Remember those who suffered and are suffering through so much more than you are now. There’s always someone who has it worse than a couple of people rubbing your name in the dirt at Starbucks.

And just to be honest – if you’re a pastor, somebody is always doing that. You just got wind of it.

#7 How to distract your congregation from the screaming baby.

Let’s face it guys. You may be an amazing communicator but you no match for the colicky baby on the fifth row.

You could be revealing the Ark of the Covenant’s exact location and upwards of 50% of the attenders are contemplating whether it’s a wet diaper, gas, or teething.

Give it up.

Share that thing you’ve never told anybody and you’re fine. They won’t hear it.

#8 Verses Appropriate to Cease Church Softball Altercations

This comes with a story. Many, many years ago Christians, seeking missional opportunities to connect with the unchurched through sports decided that rather than risking the dangers of going into the heathen city leagues to develop relationships, they would simply create our own petri dish of dysfunctional, overly dramatic competition.

Seriously though, sports offer a great way for us to build community with the unchurched but I have known a few Brother Rodmans.

#9 How to be Biblical, Relevant, Contemporary, Traditional, Conservative, Merciful, Decisive, Prudent, Articulate, and Meek all at the Same Time

I am one of those guys who walks through the scripture verse-by-verse, John McArthur-style, providing spot-on contemporary illustrations, while parsing Hebrew, quoting poetry, helping split the metaphorical babies of contemporary living, counseling addicts, healing 1.3 marriages a week, involved in camping, sports, coffee shops, and 30 parachurch organizations, waxing Cloud-and-Townsend on tough love while having the grace of Brennan Manning, the relevance of Craig Groeschel, and the humor of Andy Stanley with several movie ideas that would rival Spielberg.

That’s the kind of guy I am… for 5 minutes a day… in the shower… Then I brush my teeth, put on my Dockers and just try to figure out who God intended me to be.

Somewhere underneath the bold, impregnable, phantasmagoric fascist architecture of my superego is an ordinary guy who loves God and is desperately trying to shut up the delusional guy in the shower.

#10 How to Forget the Insulting Innuendo of a Loose Cannon. 

The insanity of insecurity is that a pastor could go through a Sunday, see God use him in ways that boggle his mind, and then one person could throw a lighthearted verbal sucker punch in the church office suite and every extraordinary epiphany is immediately frozen in a Mac spinning wheel of death.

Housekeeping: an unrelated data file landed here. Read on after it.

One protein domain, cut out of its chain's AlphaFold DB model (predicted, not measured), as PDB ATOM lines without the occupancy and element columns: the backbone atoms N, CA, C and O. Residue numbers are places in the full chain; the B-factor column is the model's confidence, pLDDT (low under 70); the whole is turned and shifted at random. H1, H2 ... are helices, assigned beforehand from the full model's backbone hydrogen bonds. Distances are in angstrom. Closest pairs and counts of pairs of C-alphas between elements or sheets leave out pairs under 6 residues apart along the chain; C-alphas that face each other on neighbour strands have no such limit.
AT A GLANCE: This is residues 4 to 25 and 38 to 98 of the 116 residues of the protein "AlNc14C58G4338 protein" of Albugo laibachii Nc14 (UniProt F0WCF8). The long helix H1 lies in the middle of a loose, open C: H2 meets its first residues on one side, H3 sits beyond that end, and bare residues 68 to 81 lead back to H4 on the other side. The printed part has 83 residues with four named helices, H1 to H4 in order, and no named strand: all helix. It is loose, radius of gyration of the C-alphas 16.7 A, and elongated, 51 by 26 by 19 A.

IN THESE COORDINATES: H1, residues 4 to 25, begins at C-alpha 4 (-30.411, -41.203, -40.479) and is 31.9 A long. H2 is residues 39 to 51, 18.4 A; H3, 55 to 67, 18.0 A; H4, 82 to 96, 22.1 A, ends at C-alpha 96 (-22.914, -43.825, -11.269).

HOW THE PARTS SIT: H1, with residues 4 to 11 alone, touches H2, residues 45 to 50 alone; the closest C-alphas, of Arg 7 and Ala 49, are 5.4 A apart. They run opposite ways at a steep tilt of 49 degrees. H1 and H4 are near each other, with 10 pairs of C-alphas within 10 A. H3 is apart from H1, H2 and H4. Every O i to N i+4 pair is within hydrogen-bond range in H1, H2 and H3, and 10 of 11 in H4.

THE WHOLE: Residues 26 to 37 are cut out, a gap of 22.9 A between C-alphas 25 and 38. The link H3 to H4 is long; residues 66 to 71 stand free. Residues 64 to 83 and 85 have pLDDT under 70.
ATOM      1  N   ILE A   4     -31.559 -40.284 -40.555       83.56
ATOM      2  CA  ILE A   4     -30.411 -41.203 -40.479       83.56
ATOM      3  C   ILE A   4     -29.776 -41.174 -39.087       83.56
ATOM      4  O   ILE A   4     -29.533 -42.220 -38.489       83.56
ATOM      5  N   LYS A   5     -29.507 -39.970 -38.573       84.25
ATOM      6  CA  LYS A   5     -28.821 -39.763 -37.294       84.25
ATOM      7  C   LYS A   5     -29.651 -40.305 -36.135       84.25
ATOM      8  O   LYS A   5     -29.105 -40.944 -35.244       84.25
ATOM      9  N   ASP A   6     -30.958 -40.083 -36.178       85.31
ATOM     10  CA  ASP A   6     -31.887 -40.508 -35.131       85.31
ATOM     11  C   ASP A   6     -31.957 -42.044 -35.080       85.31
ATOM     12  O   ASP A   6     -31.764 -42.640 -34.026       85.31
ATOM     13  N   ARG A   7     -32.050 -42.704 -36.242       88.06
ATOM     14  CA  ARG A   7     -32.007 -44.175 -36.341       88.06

I’ve compared notes with a number of other pastors and they all say the same thing. We constantly have to battle our own leadership insecurities. It is a learned skill. I’m still learning.

These are only a few of the timeless lessons offered at St. Paul’s Seminary of Hard Knocks. Every pastor goes there and every pastor learns.

Come to E4 this year and we’ll encourage, inspire, uplift, and challenge each other as we continue our education in the Seminary of Hard Knocks!

Tax Changes for Louisiana Churches

During the recent legislative session, Louisiana lawmakers made changes to tax laws that could affect your church and Association. After consulting with a sales tax attorney, our convention attorney and CPA, we have prepared an interpretation to assist you in applying these changes.

Note: These changes are effective immediately – HOWEVER – a second special legislative session has been called for June during which they will be re-evaluating exemptions for non-profits. We will update you as details emerge.

Update: House Bill No. 51 has been passed in the House, and now heads to the Senate.  The bill will reinstate many of the sales/use tax exemptions for nonprofits. However, the exemptions would only apply effective July 1, 2016, meaning that nonprofits would have been required to collect sales/use tax between April and June. Get more info here

Ministers, You are Hope on Call

The phone rings, it is 2:19 on a Sunday morning.  “Pastor, can you come?”

There is a problem. 

You can’t say no, but there are a thousand thoughts immediately bouncing around in your head.  Of course, you think the worst as you put on a pair of jeans and grab a jacket.  Heart racing, car revving, you make your way to the scene.  The blue lights are flashing, and people are all milling around.  It is the worst scenario.